Extended detection and response (XDR) is no longer a future state in cybersecurity practice — it's a full-fledged reality for some. In fact, it's been a thing for a lot longer than you might think.

Still, XDR is new vocabulary for many security operations center (SOC) teams, and the contours of this wide-ranging term can often feel a little fuzzy.

Sam Adams, VP for Detection and Response at Rapid7, recently sat down with Forrester Analyst Allie Mellen to dig deeper into the conceptual framework behind XDR and unpack how organizations can benefit from this approach.

Defining XDR

Allie and her colleagues at Forrester think of XDR "as an extension of endpoint detection and response technology," she told Sam. "It's about taking that philosophy that endpoint detection and response vendors have had for a long time around protecting where the business data is, around protecting the endpoint, and recognizing that, ultimately, that's not enough for a SOC."

The key concept behind XDR is to expand the sources of telemetry that SOC teams have at their disposal in order to widen their capabilities and help them better protect their organizations.

Identifying the right detections

Sam echoed the importance of this shift in mindset. He noted that when Rapid7 first launched InsightIDR as a security information and event management (SIEM) tool, we started out with a more prescriptive mindset: "Let's find attacker behavior we're interested in finding and figure out what sort of data we need to collect that." But that quickly shifted to an approach that opened up the data sources, rather than narrowing them down.

"What we realized really early in our SIEM journey, and in our journey in building a detection and response platform, was that the endpoint data was an incredibly rich source of detections," Sam said.

But at some point, you have to figure out what detections are most important. Allie noted that while SIEM has been an integral tool for SOC teams because it lets them easily bring in new sources of telemetry, endpoint detection and response vendors are introducing tools with much more targeted detections. An XDR vendor's ability to identify threats and author detections for them is a key value-add for many end users.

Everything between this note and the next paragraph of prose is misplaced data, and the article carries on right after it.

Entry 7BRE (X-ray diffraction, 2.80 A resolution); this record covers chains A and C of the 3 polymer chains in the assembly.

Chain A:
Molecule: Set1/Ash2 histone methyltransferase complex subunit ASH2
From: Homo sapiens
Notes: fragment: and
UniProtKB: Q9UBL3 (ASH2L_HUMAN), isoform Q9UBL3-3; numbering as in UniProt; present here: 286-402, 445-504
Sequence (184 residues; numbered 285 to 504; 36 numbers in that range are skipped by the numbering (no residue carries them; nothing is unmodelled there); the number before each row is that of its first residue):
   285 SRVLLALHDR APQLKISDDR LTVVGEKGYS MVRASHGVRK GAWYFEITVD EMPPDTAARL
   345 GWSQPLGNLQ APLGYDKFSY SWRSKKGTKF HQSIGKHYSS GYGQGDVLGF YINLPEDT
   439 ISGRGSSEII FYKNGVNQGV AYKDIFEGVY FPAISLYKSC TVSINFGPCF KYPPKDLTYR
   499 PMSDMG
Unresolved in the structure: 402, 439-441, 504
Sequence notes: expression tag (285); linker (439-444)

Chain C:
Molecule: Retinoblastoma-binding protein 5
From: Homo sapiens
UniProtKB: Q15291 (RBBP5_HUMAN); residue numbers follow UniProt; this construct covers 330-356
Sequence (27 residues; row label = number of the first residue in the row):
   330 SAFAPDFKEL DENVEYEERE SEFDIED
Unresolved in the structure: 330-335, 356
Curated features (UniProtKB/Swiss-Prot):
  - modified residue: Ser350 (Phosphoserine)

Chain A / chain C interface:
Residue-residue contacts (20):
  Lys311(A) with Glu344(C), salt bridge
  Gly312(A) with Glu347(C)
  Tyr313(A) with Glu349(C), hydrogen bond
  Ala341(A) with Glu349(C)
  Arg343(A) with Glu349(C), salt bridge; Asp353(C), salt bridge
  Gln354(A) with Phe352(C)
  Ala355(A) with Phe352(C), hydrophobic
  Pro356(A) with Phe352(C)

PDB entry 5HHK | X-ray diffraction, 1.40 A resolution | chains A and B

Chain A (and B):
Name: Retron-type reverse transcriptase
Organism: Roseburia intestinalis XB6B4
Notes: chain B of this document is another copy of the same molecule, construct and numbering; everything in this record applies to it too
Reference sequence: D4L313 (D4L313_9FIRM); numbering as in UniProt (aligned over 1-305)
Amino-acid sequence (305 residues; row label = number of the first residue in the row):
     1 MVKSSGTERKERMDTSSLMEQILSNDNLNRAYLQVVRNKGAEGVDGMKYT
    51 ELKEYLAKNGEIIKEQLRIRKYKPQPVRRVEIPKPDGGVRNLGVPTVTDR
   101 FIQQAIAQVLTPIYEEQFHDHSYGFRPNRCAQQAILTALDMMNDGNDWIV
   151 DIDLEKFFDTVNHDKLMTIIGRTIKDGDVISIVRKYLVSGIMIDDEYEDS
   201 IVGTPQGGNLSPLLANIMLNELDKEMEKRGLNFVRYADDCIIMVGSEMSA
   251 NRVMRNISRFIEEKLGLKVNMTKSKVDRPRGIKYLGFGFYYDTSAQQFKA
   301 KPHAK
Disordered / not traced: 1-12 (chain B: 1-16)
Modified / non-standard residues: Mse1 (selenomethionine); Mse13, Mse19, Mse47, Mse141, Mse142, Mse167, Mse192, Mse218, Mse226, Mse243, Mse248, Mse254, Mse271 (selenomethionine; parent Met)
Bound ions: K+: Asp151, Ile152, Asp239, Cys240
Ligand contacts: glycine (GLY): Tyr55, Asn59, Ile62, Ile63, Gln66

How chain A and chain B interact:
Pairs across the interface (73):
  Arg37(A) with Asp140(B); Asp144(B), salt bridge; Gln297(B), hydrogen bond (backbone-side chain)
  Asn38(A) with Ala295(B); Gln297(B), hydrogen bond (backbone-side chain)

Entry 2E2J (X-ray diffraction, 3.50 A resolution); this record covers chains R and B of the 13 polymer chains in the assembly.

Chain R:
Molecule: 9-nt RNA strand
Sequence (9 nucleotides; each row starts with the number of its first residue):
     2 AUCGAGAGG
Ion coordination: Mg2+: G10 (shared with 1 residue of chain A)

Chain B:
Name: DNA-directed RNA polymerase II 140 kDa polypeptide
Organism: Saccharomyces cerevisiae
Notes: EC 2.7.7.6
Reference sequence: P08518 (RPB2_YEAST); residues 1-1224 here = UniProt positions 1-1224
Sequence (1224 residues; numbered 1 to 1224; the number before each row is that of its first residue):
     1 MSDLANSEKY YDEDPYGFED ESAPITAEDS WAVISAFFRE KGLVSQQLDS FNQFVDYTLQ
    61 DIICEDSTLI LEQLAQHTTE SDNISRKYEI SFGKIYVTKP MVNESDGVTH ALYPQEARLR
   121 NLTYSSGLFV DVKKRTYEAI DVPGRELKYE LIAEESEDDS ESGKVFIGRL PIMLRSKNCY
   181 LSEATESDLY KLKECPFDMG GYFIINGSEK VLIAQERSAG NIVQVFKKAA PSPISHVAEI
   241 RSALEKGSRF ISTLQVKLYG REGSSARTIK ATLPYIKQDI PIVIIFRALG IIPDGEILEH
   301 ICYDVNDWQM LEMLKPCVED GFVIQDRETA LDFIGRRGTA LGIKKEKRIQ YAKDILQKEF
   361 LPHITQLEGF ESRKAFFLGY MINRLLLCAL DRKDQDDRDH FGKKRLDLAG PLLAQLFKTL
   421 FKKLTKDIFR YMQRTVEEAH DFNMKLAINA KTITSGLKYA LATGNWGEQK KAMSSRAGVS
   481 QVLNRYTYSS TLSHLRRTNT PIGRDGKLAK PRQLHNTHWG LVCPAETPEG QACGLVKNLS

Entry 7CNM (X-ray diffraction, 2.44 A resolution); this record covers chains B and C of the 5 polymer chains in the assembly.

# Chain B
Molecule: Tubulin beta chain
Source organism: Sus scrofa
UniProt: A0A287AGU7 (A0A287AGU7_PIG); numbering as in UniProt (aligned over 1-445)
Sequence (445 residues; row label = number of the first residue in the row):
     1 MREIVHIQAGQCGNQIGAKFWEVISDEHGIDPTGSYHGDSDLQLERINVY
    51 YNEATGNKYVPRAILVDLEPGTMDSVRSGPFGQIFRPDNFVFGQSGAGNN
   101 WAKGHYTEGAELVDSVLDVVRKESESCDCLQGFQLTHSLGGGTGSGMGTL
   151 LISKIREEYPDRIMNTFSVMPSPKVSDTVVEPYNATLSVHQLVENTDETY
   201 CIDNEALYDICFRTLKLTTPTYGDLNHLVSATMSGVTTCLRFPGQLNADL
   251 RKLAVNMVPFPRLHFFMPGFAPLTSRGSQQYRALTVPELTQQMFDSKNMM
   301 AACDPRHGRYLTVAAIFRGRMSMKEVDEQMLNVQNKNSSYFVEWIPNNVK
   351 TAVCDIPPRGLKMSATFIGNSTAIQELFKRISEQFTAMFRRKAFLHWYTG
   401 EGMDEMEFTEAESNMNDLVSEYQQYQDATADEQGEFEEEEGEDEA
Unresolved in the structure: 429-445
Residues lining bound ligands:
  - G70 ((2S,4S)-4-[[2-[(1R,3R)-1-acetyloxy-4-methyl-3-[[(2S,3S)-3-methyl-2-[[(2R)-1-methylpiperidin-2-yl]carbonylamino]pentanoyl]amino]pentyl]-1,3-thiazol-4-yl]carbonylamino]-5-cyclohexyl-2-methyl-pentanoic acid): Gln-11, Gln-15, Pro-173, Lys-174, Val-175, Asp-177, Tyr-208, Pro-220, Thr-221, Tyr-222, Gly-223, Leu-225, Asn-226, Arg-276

"One of the reasons that they're drawn to XDR is because a lot of the detection engineering is done for them," Allie said, "and they know that they can trust it because it's backed by this vendor that specializes not only in the technology but also has a whole threat research team dedicated to finding these threats and turning them into detections."

Threat detected — what next?

These capabilities also enhance the "R" in XDR, with dynamic response recommendations that reflect the detections themselves, rather than a predetermined playbook. And given the current cybersecurity talent shortage, it's all the more important for security teams to democratize this skill set so they can act quickly, with better insight.

But as Allie points out, it's the intermediary step between detection and response that often trips teams up.

"The longest part of the incident response life cycle is investigation," she said. This step can be especially difficult when detections are particularly complex.

But while investigation and root cause analysis remain a challenge, the slow-downs in this stage of the detection-and-response life cycle provide an important insight into the gaps that XDR needs to fill.

"While tools are able to provide detections and while we can orchestrate response actions, we're not really giving the analyst everything they need to make a decision up front," Allie said.

3 key outcomes of XDR

With XDR, Allie says, the goal is to better understand what's going on in your environment and what to do about it by bringing in data across telemetry sources beyond just the endpoint. This drives better outcomes in 3 core areas:

  1. Improving detection efficacy: Whether you're looking to lighten your detection engineer's workload or you simply don't have one on staff, XDR aims to provide the most effective detections on an ongoing basis.
  2. Making investigation easier: XDR makes analysts' lives easier, too, by expanding the pool of telemetry sources to provide more comprehensive data and insights on threats.
  3. Enabling faster response: With better, shorter investigations, SOC analysts will know what to do next — and be able to put the gears in motion more quickly.

By bringing these benefits along with proactive use cases like threat hunting, the vision is for XDR to become the go-to tool for everything SOC teams need to do to keep organizations secure.

Want more XDR insights from our conversation with Allie? Check out the full talk.